A team of scientists at the National Chemical Laboratory, Pune, and the Institute of Chemical Technology, Mumbai, has developed a non-toxic technique to recycle plaster of Paris (PoP) waste from hospitals and convert it into useful materials such as ammonium sulphate and calcium bicarbonate.
In hospitals and other medical centers PoP is mainly used for setting broken or fractured bones or for making casts in dentistry. It is a hazardous waste, loaded with bacteria, and affects not only the environment, but also people who collect, segregate, and dispose it.
The new technique treats PoP waste with ammonium bicarbonate solution with a concentration of 20 percent. The solution disintegrates the waste into high value and non-toxic chemicals, ammonium sulphate and calcium bicarbonate in the form of sludge in 24-36 hours at room temperature.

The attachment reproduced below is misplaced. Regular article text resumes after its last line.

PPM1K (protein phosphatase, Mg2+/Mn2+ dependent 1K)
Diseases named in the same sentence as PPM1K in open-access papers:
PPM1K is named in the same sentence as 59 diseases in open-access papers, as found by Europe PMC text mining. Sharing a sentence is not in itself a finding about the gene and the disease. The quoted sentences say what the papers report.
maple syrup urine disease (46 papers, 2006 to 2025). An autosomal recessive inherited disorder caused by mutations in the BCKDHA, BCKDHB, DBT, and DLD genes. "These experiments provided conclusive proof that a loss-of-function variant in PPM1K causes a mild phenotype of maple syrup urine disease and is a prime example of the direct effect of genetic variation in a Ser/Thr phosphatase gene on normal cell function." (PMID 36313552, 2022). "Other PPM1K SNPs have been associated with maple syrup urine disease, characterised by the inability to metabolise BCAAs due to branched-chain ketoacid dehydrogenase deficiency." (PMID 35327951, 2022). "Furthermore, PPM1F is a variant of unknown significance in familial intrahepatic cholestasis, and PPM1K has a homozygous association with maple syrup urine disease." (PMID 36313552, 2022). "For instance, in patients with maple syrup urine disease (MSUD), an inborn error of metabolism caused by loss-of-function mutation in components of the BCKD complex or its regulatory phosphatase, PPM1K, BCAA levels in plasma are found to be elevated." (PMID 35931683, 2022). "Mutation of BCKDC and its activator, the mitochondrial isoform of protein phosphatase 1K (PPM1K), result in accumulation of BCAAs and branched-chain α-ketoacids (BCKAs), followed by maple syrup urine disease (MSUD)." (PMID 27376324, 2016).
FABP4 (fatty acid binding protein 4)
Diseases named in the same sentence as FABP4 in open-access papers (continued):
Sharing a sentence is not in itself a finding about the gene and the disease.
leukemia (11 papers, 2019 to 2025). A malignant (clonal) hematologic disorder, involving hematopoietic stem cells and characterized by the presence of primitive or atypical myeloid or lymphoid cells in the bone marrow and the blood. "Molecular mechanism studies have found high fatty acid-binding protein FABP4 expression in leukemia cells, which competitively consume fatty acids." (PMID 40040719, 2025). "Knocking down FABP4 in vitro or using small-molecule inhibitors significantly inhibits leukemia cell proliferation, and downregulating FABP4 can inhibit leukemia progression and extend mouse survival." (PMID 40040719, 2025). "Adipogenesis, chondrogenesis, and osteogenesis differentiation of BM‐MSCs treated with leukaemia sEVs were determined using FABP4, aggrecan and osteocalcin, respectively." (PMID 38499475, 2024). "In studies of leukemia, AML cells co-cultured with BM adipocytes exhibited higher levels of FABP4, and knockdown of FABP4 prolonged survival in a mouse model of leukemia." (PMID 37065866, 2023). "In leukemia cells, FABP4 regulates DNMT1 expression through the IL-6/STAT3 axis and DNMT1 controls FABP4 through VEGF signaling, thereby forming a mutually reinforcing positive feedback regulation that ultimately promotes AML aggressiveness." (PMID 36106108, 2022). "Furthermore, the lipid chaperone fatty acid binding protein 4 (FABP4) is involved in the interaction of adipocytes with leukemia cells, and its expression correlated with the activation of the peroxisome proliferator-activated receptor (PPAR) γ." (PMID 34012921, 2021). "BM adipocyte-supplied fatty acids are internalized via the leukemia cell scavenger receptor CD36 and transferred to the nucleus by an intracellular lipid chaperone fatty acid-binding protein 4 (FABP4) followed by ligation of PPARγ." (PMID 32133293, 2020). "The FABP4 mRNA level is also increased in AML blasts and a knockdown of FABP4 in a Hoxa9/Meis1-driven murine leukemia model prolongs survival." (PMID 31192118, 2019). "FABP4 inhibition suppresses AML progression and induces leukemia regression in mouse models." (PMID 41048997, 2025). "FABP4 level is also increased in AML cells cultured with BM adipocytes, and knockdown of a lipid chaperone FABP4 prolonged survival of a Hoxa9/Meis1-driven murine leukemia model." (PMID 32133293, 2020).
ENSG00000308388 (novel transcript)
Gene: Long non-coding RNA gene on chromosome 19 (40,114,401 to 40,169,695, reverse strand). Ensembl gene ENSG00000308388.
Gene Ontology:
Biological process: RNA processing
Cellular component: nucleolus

The resultant material ammonium sulphate can be utilized as nitrogen fertilizer, fire-extinguishing powder, and in pharmaceutical, textile, and wood pulp industries, while calcium carbonate can be easily used in steel manufacturing.
The new technique can also be used to disintegrate PoP waste from idols immersed in water bodies.
The study results have been published in the International Journal of Environmental Science and Technology. Read the full report by Vaishali Lavekar.